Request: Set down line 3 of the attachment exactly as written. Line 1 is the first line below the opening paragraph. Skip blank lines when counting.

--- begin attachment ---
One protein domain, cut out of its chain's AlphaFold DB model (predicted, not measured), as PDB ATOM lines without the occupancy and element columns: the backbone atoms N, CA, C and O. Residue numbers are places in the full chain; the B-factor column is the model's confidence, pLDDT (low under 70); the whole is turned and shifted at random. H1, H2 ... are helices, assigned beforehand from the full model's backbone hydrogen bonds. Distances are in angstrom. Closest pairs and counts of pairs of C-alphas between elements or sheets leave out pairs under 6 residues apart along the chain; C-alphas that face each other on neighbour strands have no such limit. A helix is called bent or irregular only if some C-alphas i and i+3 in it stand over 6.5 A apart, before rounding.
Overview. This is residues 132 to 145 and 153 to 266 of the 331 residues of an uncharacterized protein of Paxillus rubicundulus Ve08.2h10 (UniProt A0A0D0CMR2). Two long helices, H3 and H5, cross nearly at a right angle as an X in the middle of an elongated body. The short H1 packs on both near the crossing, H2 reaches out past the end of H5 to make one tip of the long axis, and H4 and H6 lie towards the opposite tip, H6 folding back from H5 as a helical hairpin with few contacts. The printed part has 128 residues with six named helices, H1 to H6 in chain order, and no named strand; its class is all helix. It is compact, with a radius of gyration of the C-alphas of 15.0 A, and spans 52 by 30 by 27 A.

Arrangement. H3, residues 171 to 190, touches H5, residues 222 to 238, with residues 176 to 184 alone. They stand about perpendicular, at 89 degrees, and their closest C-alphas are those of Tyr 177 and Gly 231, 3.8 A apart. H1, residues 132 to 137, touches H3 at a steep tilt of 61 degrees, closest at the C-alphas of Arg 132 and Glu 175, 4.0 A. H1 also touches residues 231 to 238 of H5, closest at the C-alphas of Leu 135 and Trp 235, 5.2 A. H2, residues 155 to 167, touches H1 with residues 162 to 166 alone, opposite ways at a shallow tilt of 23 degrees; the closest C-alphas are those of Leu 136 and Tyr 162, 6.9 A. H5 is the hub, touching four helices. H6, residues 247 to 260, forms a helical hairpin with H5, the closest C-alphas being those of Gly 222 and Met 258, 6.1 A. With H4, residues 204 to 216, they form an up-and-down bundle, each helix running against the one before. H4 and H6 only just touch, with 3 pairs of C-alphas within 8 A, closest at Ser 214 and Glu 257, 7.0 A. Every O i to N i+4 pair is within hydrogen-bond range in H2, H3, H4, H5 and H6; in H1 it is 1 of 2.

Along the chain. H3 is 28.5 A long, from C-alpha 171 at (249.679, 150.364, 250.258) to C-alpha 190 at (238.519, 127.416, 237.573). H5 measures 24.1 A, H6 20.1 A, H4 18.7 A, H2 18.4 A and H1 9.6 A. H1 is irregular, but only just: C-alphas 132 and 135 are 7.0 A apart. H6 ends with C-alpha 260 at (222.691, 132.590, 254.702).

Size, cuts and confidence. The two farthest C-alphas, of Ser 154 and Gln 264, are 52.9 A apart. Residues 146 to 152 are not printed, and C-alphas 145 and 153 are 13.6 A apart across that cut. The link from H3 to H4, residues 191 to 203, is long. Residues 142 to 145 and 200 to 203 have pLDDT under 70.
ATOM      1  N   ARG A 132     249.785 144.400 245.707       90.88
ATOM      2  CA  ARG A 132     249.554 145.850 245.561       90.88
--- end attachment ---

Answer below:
Along the chain. H3 is 28.5 A long, from C-alpha 171 at (249.679, 150.364, 250.258) to C-alpha 190 at (238.519, 127.416, 237.573). H5 measures 24.1 A, H6 20.1 A, H4 18.7 A, H2 18.4 A and H1 9.6 A. H1 is irregular, but only just: C-alphas 132 and 135 are 7.0 A apart. H6 ends with C-alpha 260 at (222.691, 132.590, 254.702).